The team will be far better if: The coaching staff doesn’t try to turn Michael Vick into Peyton Manning. The right quarterback for the Michigan offense, at least the way Borges and Hoke would like to run it, is probably going into his senior year of high school. The Wolverines have a devastating weapon in Robinson and a very, very promising backup in Devin Gardner, but neither one looked the part of a dropback bomber this offseason. The receivers are in place to start putting the ball up deep, but the coaches have to figure out how to best utilize Robinson and Gardner to get the most out of their skills and not force them to be something they’re not.
The schedule: The Brady Hoke era won’t require much early traveling with the Oct. 8 game at Northwestern the lone date outside the Michigan borders until November. The non-conference schedule is quirky-interesting starting out against Alex Carder and a Western Michigan team with just enough juice to make it a firefight. Notre Dame is going to be a battle that could get Hoke’s tenure off to a rousing start, and after the Eastern Michigan layup, there’s the ironic game against San Diego State, Hoke’s old team, to close out the non-conference slate. The Wolverines have to beat Minnesota in the Big Ten opener with road dates at Northwestern and Michigan State to follow, and the bye week doesn’t help much with a relatively easy game against Purdue to follow. November could be a big, big problem starting out with road trips to Iowa and Illinois before closing out with Nebraska and Ohio State at home.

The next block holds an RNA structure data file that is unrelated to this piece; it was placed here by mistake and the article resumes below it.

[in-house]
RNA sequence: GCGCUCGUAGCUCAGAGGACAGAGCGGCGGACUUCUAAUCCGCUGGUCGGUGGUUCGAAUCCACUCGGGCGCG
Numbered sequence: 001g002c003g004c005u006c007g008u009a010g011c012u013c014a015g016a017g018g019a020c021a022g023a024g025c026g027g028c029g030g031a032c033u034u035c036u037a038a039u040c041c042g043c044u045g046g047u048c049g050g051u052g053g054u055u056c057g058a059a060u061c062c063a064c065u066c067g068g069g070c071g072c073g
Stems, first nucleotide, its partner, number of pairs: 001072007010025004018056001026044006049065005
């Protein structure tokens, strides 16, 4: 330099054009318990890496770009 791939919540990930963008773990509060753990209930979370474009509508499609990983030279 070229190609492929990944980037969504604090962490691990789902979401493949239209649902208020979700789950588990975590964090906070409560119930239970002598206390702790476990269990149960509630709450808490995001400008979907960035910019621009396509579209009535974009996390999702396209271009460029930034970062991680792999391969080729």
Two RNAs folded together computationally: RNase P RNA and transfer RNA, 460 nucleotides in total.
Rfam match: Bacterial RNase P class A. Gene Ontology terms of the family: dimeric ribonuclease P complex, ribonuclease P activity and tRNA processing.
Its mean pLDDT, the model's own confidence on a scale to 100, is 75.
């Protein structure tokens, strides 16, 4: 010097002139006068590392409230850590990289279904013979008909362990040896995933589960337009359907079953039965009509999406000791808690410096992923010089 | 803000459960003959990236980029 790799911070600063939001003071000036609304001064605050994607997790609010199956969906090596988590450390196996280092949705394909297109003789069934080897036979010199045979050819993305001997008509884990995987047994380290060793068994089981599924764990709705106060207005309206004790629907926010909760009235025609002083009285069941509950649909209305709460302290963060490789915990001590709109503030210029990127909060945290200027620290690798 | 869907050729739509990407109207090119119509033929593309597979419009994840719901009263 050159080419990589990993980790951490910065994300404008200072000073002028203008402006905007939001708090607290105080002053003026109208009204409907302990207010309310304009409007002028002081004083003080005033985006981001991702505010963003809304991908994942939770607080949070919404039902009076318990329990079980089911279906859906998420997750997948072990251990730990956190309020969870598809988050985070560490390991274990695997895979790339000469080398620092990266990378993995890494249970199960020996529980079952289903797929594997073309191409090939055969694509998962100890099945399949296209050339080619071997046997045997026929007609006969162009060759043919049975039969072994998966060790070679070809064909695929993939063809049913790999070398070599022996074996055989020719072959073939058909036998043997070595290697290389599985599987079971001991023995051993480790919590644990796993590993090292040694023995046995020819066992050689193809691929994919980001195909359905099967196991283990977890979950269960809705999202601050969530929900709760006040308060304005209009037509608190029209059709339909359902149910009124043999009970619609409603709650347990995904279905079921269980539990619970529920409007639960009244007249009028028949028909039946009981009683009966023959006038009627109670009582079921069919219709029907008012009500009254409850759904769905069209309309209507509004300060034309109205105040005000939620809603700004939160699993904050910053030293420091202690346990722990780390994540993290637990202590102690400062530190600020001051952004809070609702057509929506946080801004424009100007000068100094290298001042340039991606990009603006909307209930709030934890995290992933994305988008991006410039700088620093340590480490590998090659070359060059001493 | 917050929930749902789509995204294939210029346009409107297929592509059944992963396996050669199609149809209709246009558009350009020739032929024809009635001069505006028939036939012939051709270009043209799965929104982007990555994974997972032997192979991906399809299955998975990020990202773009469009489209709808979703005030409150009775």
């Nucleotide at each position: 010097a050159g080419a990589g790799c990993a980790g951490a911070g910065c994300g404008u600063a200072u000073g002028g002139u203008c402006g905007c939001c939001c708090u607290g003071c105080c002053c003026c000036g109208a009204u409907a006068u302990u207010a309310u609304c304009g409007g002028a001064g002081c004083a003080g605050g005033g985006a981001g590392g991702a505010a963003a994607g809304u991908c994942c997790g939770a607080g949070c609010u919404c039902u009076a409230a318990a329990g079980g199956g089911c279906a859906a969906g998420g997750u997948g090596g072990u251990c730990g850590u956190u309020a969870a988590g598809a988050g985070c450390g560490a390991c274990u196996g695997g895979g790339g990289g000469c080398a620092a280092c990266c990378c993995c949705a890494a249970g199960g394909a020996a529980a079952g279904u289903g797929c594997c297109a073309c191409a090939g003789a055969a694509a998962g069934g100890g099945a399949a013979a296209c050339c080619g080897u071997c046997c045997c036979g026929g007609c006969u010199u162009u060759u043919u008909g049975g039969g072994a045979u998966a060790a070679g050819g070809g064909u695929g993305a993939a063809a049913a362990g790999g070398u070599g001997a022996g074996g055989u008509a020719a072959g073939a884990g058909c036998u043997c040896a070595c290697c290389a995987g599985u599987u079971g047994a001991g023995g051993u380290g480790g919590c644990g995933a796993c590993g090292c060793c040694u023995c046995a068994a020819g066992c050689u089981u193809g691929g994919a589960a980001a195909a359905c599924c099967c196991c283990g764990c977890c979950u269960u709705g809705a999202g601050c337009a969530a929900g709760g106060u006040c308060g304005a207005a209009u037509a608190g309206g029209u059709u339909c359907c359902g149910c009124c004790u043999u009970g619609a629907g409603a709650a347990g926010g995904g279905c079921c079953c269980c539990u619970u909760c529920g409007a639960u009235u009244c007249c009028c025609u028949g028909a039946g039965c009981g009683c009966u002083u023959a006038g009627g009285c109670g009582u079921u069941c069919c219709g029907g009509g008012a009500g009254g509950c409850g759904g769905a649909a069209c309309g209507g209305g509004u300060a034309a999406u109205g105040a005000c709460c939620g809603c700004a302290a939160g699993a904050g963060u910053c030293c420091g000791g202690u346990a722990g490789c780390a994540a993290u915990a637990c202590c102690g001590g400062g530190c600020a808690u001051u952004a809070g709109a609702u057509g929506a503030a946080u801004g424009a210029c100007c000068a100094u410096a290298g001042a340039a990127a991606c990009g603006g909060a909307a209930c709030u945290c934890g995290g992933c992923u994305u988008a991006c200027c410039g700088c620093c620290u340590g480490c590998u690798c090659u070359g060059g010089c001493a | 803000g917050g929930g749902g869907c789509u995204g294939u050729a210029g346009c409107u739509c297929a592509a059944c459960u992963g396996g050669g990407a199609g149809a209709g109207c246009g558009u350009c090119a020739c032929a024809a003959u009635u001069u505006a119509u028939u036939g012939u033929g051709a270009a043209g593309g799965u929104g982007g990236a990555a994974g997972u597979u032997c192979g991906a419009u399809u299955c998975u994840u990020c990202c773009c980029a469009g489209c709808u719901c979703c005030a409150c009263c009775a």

Best offensive player: Junior QB Robinson. Cam Newton stole Robinson’s thunder, but the Heisman race was all but over after the first eight weeks of the season. The team started losing, so the 191 rushing yards and three scores against Penn State and the 105 yards against Iowa weren’t noticed like they should’ve been, and while the passing was spotty, the rushing production made up for it and he was hardly the reason for the defeats. His future at the next level is as a receiver, and there might be times when he’s used by Borges as something other than a quarterback, but he needs the ball in his hands as much as possible.